Call Number: QB991.E53 M33 2020
Publication Date: 2020-06-09
The True Creator of Everything: How the Human Brain Shaped the Universe as We Know It by Miguel NicolelisA radically new cosmological view from a groundbreaking neuroscientist placing the human brain at the center of humanity's universe Renowned neuroscientist Miguel Nicolelis introduces readers to a revolutionary new theory of how the human brain evolved to become an organic computer without rival in the known universe. Nicolelis undertakes the first attempt to explain the entirety of human history, culture, and civilization based on a series of recently uncovered key principles of brain function. This new cosmology is centered around three fundamental properties of the human brain: its insurmountable malleability to adapt and learn; its exquisite ability to allow multiple individuals to synchronize their minds around a task, goal, or belief; and its incomparable capacity for abstraction. Combining insights from such diverse fields as neuroscience, mathematics, evolution, computer science, physics, history, art, and philosophy, Nicolelis presents a neurobiologically based manifesto for the uniqueness of the human mind and a cautionary tale of the threats that technology poses to present and future generations.
Call Number: QP360.5 .N536 2020
Publication Date: 2020-01-07
Talk to Me: How Voice Computing Will Transform the Way We Live, Work, and Think by James Vlahos**To chat with the author, ask your Alexa device to "open the voice computing book."** The next great technological disruption is coming The titans of Silicon Valley are racing to build the last, best computer that the world will ever need. They know that whoever successfully creates it will revolutionize our relationship with technology--and make billions of dollars in the process. They call it conversational AI. Computers that can speak and think like humans may seem like the stuff of science fiction, but they are rapidly moving toward reality. InTalk to Me, veteran tech journalist James Vlahos meets the researchers at Amazon, Google, and Apple who are leading the way. He explores how voice tech will transform every sector of society: handing untold new powers to businesses, overturning traditional notions of privacy, upending how we access information, and fundamentally altering the way we understand human consciousness. And he even tries to understand the significance of the voice-computing revolution first-hand -- by building a chatbotversion of his terminally ill father. Vlahos's research leads him to one fundamental question: What happens when our computers become as articulate, compassionate, and creative as we are?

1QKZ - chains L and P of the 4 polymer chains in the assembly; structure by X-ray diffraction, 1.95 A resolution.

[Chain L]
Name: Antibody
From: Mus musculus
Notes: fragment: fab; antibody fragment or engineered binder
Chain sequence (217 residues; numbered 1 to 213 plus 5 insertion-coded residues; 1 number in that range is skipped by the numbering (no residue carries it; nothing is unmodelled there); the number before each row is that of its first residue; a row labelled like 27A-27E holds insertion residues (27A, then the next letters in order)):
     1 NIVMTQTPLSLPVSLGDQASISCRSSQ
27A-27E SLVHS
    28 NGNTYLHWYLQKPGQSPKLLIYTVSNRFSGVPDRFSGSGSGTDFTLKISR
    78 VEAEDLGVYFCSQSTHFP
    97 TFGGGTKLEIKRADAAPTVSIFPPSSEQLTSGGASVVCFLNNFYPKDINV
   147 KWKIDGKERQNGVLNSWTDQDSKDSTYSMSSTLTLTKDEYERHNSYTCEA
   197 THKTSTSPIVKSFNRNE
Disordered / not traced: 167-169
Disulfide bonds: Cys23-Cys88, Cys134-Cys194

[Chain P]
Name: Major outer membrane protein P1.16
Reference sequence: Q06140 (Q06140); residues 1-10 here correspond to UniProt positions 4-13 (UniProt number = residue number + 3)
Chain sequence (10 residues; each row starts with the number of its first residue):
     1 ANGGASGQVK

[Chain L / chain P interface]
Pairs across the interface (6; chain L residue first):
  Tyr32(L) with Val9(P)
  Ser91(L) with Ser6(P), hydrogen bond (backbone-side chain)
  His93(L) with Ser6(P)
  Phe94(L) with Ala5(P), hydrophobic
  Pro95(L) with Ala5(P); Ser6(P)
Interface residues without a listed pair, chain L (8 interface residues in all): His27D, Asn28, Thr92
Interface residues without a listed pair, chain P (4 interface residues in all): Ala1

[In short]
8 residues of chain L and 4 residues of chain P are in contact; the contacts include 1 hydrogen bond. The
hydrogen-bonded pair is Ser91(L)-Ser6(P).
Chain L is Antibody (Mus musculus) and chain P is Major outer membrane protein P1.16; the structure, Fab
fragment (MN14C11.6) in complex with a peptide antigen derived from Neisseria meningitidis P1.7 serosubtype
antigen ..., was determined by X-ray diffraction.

Call Number: QA76.9.V65 V54 2019
Publication Date: 2019-03-26
The Alchemy of Us: How Humans and Matter Transformed One Another by Ainissa RamirezIn the bestselling tradition of Stuff Matters and The Disappearing Spoon: a clever and engaging look at materials, the innovations they made possible, and how these technologies changed us. In The Alchemy of Us, scientist and science writer Ainissa Ramirez examines eight inventions--clocks, steel rails, copper communication cables, photographic film, light bulbs, hard disks, scientific labware, and silicon chips--and reveals how they shaped the human experience. Ramirez tells the stories of the woman who sold time, the inventor who inspired Edison, and the hotheaded undertaker whose invention pointed the way to the computer. She describes, among other things, how our pursuit of precision in timepieces changed how we sleep; how the railroad helped commercialize Christmas; how the necessary brevity of the telegram influenced Hemingway's writing style; and how a young chemist exposed the use of Polaroid's cameras to create passbooks to track black citizens in apartheid South Africa. These fascinating and inspiring stories offer new perspectives on our relationships with technologies. Ramirez shows not only how materials were shaped by inventors but also how those materials shaped culture, chronicling each invention and its consequences--intended and unintended. Filling in the gaps left by other books about technology, Ramirez showcases little-known inventors--particularly people of color and women--who had a significant impact but whose accomplishments have been hidden by mythmaking, bias, and convention. Doing so, she shows us the power of telling inclusive stories about technology. She also shows that innovation is universal--whether it's splicing beats with two turntables and a microphone or splicing genes with two test tubes and CRISPR.